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Today we face an inescapable reality: Digital technology permeates almost every area of life, both personal and professional. The way we transact, the way we do business and even the way we socialize, are influenced—if not dictated—by a plethora of smart technologies designed to meet our everyday demands, faster and more efficiently than ever.
Yet, while few industries have escaped the digital tsunami that has engulfed the world, the utilities sector has remained stubbornly on the periphery. Utilities have resisted the current that has propelled firms in other sectors, such as telecommunications and banking, into cyberspace—a space where digitization and mass socialization are no longer an advantageous exception, but increasingly the norm.
In many ways, this apparent immunity is unsurprising. Utilities have historically under-invested in information technology, focusing instead on the operations technologies that enable their core business of generating, transmitting and distributing power. In doing so, they have typically taken a reluctant approach to IT, viewing it as a necessary evil for customer management and revenue collection.
“The smart grid detects, deters and mitigates potential threats to utilities, and is able to restore systems rapidly and efficiently in the event of an attack.”
The tide, however, is slowly changing. Following the lead of other industries, utilities are now waking up to the insatiable thirst among consumers for smart, interactive services. And, in the process, they are identifying many potential benefits of smart technology, not just to the increasingly sophisticated customer, but to their own business.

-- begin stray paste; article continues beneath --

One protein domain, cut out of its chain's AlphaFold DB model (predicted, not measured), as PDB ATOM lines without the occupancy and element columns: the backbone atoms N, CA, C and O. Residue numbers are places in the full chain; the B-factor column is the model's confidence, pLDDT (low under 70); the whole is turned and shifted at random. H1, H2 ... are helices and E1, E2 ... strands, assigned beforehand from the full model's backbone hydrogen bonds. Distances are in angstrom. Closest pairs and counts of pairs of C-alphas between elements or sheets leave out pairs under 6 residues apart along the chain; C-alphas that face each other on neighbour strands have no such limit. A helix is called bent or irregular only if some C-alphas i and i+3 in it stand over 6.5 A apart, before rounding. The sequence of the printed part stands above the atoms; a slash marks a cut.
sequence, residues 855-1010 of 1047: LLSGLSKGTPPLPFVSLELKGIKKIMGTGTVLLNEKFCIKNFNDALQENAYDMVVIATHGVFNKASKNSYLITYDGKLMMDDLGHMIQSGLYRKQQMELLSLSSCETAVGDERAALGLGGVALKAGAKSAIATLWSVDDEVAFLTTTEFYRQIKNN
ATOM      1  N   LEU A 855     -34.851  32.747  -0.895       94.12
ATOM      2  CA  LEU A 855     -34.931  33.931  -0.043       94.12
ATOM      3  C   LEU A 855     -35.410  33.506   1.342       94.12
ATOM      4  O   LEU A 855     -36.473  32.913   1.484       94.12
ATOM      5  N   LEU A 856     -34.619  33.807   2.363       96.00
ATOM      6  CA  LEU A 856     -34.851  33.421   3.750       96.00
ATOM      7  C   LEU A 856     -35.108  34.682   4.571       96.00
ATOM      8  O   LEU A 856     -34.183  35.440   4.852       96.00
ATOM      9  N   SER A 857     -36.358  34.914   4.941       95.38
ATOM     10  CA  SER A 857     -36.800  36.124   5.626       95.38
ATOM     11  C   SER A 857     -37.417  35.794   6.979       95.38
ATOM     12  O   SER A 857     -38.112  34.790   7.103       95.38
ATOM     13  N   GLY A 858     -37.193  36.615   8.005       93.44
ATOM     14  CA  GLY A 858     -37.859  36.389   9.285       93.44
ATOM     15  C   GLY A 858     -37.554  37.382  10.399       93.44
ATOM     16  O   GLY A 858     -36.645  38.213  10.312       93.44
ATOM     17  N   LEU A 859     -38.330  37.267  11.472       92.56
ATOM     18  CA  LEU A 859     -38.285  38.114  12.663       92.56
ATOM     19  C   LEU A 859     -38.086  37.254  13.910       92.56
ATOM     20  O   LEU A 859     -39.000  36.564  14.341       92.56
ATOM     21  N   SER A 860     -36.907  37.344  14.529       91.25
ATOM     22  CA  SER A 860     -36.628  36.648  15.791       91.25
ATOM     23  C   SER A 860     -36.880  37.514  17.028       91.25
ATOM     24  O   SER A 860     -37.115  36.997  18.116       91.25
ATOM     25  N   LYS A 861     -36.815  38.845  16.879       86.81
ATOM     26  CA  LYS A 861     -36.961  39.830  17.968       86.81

Enter the smart grid.
A blend of classic electric grid with information, communication and control technologies, the smart grid is helping utilities overcome many of the obstacles that stand in their way, delivering results for companies and consumers alike. Designed to overcome weaknesses and enable new services in conventional electrical grids, the smart grid manages vast amounts of energy and information, while delivering more and costing less—much like the Internet.
The result is greater control over the production, transmission, distribution and retail of electricity, as well as increased efficiency along with the reduced consumption and cost of energy.
This array of advantages creates a compelling case for smart grid deployment in the Middle East and North Africa (MENA), yet the early smart grid ventures in MENA’s utilities space have yielded limited success to date.
This viewpoint explores the trends, challenges, and implications at play in the smart grid space. More importantly, it offers practical lessons to MENA’s utilities and uncovers the opportunities that exist at the sweet spot where technology and tradition collide.